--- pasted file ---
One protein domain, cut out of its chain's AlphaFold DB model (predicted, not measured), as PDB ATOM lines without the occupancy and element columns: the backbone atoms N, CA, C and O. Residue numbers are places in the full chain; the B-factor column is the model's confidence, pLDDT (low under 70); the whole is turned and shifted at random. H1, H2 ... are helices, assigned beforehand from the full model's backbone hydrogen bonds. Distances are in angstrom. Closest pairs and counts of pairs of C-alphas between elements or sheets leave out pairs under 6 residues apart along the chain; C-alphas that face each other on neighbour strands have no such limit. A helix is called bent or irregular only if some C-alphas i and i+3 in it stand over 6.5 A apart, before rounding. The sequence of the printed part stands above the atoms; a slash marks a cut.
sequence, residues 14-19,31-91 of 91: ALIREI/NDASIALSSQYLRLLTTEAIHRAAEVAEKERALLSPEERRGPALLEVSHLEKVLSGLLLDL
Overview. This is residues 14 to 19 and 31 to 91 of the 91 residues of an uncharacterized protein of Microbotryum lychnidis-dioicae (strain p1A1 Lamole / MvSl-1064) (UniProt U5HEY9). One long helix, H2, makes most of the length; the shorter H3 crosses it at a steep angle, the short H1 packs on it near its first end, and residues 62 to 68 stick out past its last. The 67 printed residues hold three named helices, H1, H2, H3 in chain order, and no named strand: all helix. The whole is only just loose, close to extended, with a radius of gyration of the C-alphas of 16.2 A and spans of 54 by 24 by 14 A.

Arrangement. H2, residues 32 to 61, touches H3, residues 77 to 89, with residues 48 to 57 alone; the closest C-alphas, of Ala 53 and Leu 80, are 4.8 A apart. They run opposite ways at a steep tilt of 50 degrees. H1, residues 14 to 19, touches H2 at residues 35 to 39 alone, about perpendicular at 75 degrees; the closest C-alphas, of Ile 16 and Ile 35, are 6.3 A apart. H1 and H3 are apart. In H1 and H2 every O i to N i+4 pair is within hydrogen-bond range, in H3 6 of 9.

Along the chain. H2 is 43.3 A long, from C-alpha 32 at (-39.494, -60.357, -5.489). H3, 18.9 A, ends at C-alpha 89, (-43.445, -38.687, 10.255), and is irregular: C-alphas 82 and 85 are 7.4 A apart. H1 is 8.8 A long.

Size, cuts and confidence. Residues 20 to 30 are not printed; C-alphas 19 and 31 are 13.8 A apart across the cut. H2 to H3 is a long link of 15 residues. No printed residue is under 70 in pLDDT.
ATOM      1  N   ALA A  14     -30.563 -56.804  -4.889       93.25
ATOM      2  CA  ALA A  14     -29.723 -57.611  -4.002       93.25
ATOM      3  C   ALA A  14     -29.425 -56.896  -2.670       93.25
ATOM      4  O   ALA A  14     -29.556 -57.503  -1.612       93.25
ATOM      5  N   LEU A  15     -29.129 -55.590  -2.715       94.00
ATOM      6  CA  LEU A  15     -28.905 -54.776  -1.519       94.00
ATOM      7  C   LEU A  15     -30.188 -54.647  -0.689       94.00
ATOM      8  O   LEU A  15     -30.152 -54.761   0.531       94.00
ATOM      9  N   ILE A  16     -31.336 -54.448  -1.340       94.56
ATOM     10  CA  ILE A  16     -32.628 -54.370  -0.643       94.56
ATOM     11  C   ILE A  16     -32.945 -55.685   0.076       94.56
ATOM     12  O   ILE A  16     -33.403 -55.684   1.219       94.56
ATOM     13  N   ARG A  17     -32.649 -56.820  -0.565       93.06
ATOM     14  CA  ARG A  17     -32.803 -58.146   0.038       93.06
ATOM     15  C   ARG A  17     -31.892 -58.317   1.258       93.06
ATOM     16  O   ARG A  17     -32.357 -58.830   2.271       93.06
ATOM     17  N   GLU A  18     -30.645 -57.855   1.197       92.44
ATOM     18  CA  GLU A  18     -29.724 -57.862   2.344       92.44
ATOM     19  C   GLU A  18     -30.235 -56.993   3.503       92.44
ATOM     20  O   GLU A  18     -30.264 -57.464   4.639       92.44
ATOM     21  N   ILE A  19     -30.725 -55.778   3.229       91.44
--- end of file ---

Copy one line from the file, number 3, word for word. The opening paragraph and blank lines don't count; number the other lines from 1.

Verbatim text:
Arrangement. H2, residues 32 to 61, touches H3, residues 77 to 89, with residues 48 to 57 alone; the closest C-alphas, of Ala 53 and Leu 80, are 4.8 A apart. They run opposite ways at a steep tilt of 50 degrees. H1, residues 14 to 19, touches H2 at residues 35 to 39 alone, about perpendicular at 75 degrees; the closest C-alphas, of Ile 16 and Ile 35, are 6.3 A apart. H1 and H3 are apart. In H1 and H2 every O i to N i+4 pair is within hydrogen-bond range, in H3 6 of 9.